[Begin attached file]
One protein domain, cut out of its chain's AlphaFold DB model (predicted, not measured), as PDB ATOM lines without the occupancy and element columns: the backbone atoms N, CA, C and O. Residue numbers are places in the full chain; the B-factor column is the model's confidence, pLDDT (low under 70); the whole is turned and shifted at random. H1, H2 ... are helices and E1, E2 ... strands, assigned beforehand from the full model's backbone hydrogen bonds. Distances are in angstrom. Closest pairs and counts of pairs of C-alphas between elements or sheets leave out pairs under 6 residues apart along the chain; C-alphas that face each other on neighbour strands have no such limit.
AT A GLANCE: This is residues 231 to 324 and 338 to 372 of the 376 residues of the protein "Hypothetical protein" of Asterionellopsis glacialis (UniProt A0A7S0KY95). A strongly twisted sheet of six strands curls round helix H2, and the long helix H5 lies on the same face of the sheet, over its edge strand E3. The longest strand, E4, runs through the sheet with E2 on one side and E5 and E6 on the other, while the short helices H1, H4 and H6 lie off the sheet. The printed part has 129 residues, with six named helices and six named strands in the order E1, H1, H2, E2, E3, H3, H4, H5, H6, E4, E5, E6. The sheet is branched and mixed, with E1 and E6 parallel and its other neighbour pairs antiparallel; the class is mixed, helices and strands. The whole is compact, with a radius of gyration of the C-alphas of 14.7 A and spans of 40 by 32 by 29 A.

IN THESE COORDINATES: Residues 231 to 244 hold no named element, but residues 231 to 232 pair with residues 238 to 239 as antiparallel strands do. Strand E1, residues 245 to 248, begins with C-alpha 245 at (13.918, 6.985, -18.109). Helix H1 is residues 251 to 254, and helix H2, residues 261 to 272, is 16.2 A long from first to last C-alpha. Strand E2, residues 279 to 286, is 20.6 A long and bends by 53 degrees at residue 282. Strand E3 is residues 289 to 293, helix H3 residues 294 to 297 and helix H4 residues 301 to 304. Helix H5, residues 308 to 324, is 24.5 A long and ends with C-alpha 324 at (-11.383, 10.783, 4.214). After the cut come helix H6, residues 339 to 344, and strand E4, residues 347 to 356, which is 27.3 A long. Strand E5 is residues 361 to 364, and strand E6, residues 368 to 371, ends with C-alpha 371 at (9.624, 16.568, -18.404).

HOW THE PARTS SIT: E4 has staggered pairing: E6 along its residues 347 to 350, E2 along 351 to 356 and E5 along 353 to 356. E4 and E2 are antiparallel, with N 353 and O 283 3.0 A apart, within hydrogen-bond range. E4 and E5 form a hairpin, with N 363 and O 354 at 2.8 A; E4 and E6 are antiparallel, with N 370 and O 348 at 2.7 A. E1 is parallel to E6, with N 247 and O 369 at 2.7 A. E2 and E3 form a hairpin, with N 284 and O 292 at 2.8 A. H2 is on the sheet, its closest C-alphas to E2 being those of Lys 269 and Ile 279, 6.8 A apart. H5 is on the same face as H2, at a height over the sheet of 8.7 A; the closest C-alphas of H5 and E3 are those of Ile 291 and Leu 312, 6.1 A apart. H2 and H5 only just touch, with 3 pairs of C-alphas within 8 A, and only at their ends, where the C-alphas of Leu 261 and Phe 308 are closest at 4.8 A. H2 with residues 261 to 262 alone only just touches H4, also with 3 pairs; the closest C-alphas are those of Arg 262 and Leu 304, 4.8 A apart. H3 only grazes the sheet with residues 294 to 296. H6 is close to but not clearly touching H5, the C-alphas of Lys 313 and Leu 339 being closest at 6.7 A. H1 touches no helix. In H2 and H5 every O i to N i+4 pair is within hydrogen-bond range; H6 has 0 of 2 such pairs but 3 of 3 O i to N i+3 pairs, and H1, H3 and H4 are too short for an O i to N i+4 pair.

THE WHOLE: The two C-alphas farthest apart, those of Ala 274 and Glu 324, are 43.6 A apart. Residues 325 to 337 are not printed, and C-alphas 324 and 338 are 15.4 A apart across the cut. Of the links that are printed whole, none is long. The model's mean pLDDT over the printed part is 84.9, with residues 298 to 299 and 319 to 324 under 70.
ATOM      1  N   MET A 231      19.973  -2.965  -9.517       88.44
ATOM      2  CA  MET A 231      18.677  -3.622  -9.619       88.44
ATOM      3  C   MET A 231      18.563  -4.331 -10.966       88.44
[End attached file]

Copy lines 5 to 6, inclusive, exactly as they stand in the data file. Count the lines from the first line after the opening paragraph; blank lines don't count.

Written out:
ATOM      1  N   MET A 231      19.973  -2.965  -9.517       88.44
ATOM      2  CA  MET A 231      18.677  -3.622  -9.619       88.44